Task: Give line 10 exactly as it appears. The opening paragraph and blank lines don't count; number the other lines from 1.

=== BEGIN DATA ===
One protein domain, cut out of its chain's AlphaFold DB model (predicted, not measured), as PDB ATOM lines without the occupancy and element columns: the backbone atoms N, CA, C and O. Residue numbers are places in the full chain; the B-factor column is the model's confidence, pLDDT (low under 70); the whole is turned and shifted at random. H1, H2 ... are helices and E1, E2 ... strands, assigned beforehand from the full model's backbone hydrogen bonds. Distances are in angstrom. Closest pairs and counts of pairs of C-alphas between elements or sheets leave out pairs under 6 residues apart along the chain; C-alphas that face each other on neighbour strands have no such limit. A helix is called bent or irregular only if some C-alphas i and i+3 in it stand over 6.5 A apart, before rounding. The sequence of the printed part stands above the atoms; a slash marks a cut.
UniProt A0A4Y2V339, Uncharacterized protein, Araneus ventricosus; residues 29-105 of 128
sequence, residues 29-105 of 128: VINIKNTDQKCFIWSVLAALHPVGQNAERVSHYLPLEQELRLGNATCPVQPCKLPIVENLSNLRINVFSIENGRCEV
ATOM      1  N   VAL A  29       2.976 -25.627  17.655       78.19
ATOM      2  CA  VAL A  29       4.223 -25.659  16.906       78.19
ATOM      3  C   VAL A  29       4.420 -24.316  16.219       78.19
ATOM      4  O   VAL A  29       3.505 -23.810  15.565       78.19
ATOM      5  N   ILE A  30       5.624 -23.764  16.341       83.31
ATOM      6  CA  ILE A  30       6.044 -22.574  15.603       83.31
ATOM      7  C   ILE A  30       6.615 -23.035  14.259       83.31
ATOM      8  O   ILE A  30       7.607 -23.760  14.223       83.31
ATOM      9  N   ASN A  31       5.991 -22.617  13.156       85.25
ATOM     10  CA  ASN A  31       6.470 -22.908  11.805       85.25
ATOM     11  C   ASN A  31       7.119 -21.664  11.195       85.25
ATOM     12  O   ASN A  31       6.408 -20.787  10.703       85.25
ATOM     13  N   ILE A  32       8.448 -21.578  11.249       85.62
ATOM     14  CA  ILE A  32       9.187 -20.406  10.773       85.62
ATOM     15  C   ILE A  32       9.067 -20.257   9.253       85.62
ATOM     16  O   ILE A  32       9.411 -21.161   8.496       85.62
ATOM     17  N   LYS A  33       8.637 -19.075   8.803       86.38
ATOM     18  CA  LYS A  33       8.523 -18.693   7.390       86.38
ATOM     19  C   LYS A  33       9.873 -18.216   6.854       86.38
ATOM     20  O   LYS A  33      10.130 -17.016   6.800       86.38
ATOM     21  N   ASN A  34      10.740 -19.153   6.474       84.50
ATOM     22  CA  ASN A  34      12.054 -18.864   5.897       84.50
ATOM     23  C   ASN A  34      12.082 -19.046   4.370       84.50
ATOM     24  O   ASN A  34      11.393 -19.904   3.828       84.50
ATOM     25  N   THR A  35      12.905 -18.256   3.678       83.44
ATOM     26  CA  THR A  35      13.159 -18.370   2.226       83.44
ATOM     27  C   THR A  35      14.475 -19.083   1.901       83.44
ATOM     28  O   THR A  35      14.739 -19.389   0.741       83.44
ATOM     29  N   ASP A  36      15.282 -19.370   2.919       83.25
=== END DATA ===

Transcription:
ATOM      8  O   ILE A  30       7.607 -23.760  14.223       83.31